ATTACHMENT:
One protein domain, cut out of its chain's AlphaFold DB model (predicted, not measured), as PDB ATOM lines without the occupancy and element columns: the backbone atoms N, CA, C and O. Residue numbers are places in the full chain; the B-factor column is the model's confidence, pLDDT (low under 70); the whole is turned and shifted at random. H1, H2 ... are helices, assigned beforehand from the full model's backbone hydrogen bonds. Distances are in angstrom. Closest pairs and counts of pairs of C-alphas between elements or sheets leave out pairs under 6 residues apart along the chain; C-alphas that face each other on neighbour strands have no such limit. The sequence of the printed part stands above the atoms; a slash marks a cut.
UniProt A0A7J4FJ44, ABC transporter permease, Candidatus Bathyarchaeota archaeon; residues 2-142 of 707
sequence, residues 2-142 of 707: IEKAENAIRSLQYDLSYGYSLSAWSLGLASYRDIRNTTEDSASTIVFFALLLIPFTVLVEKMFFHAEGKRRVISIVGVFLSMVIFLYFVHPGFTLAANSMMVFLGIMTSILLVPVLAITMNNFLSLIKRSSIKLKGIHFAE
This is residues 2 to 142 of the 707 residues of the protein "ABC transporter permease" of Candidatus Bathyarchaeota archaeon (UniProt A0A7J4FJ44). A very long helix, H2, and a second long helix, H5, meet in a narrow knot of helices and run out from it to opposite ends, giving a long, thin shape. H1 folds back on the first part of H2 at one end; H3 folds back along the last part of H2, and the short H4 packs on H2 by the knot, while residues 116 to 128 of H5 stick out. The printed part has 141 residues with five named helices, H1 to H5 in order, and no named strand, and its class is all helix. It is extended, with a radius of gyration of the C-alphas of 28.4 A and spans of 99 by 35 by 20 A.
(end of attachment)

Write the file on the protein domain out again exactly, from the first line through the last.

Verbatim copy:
One protein domain, cut out of its chain's AlphaFold DB model (predicted, not measured), as PDB ATOM lines without the occupancy and element columns: the backbone atoms N, CA, C and O. Residue numbers are places in the full chain; the B-factor column is the model's confidence, pLDDT (low under 70); the whole is turned and shifted at random. H1, H2 ... are helices, assigned beforehand from the full model's backbone hydrogen bonds. Distances are in angstrom. Closest pairs and counts of pairs of C-alphas between elements or sheets leave out pairs under 6 residues apart along the chain; C-alphas that face each other on neighbour strands have no such limit. The sequence of the printed part stands above the atoms; a slash marks a cut.
UniProt A0A7J4FJ44, ABC transporter permease, Candidatus Bathyarchaeota archaeon; residues 2-142 of 707
sequence, residues 2-142 of 707: IEKAENAIRSLQYDLSYGYSLSAWSLGLASYRDIRNTTEDSASTIVFFALLLIPFTVLVEKMFFHAEGKRRVISIVGVFLSMVIFLYFVHPGFTLAANSMMVFLGIMTSILLVPVLAITMNNFLSLIKRSSIKLKGIHFAE
This is residues 2 to 142 of the 707 residues of the protein "ABC transporter permease" of Candidatus Bathyarchaeota archaeon (UniProt A0A7J4FJ44). A very long helix, H2, and a second long helix, H5, meet in a narrow knot of helices and run out from it to opposite ends, giving a long, thin shape. H1 folds back on the first part of H2 at one end; H3 folds back along the last part of H2, and the short H4 packs on H2 by the knot, while residues 116 to 128 of H5 stick out. The printed part has 141 residues with five named helices, H1 to H5 in order, and no named strand, and its class is all helix. It is extended, with a radius of gyration of the C-alphas of 28.4 A and spans of 99 by 35 by 20 A.